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Wetlands, pipe and fence to blame for Hubert neighborhood flooding

Wetlands, pipe and fence to blame for Hubert neighborhood flooding

HUBERT, ONSLOW COUNTY - The Department of Environment and Natural Resources is investigating multiple reports of standing water following recent heavy rainfall in eastern North Carolina.

One of those flooded areas was in Hubert at Queens Creek Mobile Home Estates.

We learned the area hadn't been inspected for storm water drainage since 1998 until we contacted them about the problem.

Queens Creek Mobile Home Estates in Hubert has had its share of rain lately. Residents who contacted us say the standing water isn't just a nuisance, it also breeds mosquitoes and other insects.

We came and checkout the problem for ourselves and started making calls and after our calls, the Department of Environment and Natural Resources came to check out the flooding issues.

"There is a pipe here now whether its effective or large enough is debatable," said Department of Environment and Natural Resources Regional Engineer Dan Sams.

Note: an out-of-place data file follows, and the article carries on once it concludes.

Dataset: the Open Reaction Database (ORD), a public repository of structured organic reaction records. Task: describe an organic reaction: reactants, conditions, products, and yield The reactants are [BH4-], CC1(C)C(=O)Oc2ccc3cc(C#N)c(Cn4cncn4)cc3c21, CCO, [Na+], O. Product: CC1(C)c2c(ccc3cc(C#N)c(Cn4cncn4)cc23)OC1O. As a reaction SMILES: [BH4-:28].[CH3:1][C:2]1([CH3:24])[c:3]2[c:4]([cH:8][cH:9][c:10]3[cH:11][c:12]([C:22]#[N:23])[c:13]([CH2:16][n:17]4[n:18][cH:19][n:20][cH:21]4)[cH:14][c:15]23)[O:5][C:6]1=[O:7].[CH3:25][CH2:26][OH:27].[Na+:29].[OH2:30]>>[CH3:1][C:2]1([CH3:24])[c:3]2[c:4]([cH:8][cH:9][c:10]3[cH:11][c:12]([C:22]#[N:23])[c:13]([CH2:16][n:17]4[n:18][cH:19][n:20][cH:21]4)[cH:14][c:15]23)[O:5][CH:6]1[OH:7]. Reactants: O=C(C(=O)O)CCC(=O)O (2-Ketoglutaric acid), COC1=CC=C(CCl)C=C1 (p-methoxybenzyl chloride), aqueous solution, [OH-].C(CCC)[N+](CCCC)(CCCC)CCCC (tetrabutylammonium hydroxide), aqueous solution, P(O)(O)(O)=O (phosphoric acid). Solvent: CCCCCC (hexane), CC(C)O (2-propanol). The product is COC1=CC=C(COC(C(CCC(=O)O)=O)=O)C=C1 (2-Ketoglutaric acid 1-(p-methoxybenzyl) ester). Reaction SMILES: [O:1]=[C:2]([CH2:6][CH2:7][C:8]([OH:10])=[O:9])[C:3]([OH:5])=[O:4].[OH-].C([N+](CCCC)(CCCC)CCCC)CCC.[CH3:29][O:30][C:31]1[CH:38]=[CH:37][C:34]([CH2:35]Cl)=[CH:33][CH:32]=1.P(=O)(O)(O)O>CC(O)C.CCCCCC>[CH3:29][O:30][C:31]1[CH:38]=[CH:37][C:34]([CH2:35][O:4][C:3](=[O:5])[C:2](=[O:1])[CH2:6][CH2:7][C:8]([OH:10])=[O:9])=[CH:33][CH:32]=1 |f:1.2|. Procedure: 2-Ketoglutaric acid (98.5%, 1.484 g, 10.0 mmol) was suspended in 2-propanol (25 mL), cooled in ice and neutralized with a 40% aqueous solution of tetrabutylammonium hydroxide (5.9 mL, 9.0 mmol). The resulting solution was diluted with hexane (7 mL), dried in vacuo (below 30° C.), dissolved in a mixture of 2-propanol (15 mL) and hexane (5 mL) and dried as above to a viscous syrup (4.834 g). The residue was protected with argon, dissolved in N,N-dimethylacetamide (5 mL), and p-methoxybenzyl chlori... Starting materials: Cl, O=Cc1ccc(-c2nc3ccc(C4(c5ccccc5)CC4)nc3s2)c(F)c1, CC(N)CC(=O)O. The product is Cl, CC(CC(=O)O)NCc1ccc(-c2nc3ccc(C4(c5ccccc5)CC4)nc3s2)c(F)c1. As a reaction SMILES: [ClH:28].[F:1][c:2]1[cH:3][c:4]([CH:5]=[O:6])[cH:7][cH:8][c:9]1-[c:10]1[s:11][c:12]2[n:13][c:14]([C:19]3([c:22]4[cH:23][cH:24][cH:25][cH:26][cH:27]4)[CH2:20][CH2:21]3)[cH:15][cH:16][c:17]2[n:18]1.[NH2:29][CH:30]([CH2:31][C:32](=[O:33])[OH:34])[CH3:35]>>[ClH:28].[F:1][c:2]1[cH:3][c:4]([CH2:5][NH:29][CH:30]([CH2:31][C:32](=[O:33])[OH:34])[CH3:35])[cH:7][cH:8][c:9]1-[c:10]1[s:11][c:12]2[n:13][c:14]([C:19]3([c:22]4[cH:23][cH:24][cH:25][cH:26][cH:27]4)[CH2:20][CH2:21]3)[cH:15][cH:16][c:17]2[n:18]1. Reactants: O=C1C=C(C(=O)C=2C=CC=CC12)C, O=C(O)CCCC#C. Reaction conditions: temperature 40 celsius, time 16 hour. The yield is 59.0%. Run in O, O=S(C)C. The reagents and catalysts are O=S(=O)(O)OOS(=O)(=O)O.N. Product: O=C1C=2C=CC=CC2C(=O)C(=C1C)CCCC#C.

Sams says the storm water system here is designed to handle 7 inches of rain in a 24 hour period. On August 9th and 10th Hubert received heavy inches, causing widespread flooding in this neighborhood.

"You would expect some water backing up as a result of that. This pretty much worked the way it was supposed to," said Sams.

He says the fence a developer built here is also a factor. The fence was built just inches from the pipe and slows drainage even more.

"I think the fence is as much the problem as the pipe. The area underneath the fence is a whole lot smaller than the cross-section of that pipe so if I was going to start anywhere the fence would be where I would start," said Sams.

The underlying problem though, Sams says: This neighborhood is basically built on wetlands.

I asked Sams why the developer, Vance Properties, would build houses near wetlands. He says developers will build as close to wetlands as possible if land is available.

"People will do with the land what they can legally do with it and if they can build on it we're going to build on it," said Sams.

Sams says resizing the pipe and finding a solution to the fence blocking drainage will have to be sorted out between the property owners on both sides.

The Department of Environment and Natural Resources will continue to inspect the general area, if another 10 year rain event happens the department will be back at the neighborhood.

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